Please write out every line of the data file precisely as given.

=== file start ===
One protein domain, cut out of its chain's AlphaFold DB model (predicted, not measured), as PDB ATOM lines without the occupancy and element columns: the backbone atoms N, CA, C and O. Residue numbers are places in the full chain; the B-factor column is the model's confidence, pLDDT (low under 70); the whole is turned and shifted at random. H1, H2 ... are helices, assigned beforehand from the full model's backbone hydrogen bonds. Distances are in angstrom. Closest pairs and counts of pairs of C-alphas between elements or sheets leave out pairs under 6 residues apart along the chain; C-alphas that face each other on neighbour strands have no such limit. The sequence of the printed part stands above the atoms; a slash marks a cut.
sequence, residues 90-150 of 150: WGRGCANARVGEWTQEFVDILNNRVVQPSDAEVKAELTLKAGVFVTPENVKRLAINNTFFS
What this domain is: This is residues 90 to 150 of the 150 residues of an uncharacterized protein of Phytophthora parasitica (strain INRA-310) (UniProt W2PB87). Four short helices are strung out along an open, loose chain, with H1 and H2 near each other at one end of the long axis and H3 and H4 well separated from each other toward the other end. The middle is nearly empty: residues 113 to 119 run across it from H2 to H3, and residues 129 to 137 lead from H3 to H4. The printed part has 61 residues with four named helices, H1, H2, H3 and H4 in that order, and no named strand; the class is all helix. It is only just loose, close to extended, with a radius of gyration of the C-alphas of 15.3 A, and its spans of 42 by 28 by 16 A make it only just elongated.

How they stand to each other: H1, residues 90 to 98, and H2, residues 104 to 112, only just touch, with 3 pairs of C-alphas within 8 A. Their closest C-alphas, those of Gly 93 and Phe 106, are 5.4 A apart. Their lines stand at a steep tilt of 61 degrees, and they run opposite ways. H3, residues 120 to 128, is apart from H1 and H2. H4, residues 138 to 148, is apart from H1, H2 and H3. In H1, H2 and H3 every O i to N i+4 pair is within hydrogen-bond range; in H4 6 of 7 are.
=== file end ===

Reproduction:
One protein domain, cut out of its chain's AlphaFold DB model (predicted, not measured), as PDB ATOM lines without the occupancy and element columns: the backbone atoms N, CA, C and O. Residue numbers are places in the full chain; the B-factor column is the model's confidence, pLDDT (low under 70); the whole is turned and shifted at random. H1, H2 ... are helices, assigned beforehand from the full model's backbone hydrogen bonds. Distances are in angstrom. Closest pairs and counts of pairs of C-alphas between elements or sheets leave out pairs under 6 residues apart along the chain; C-alphas that face each other on neighbour strands have no such limit. The sequence of the printed part stands above the atoms; a slash marks a cut.
sequence, residues 90-150 of 150: WGRGCANARVGEWTQEFVDILNNRVVQPSDAEVKAELTLKAGVFVTPENVKRLAINNTFFS
What this domain is: This is residues 90 to 150 of the 150 residues of an uncharacterized protein of Phytophthora parasitica (strain INRA-310) (UniProt W2PB87). Four short helices are strung out along an open, loose chain, with H1 and H2 near each other at one end of the long axis and H3 and H4 well separated from each other toward the other end. The middle is nearly empty: residues 113 to 119 run across it from H2 to H3, and residues 129 to 137 lead from H3 to H4. The printed part has 61 residues with four named helices, H1, H2, H3 and H4 in that order, and no named strand; the class is all helix. It is only just loose, close to extended, with a radius of gyration of the C-alphas of 15.3 A, and its spans of 42 by 28 by 16 A make it only just elongated.

How they stand to each other: H1, residues 90 to 98, and H2, residues 104 to 112, only just touch, with 3 pairs of C-alphas within 8 A. Their closest C-alphas, those of Gly 93 and Phe 106, are 5.4 A apart. Their lines stand at a steep tilt of 61 degrees, and they run opposite ways. H3, residues 120 to 128, is apart from H1 and H2. H4, residues 138 to 148, is apart from H1, H2 and H3. In H1, H2 and H3 every O i to N i+4 pair is within hydrogen-bond range; in H4 6 of 7 are.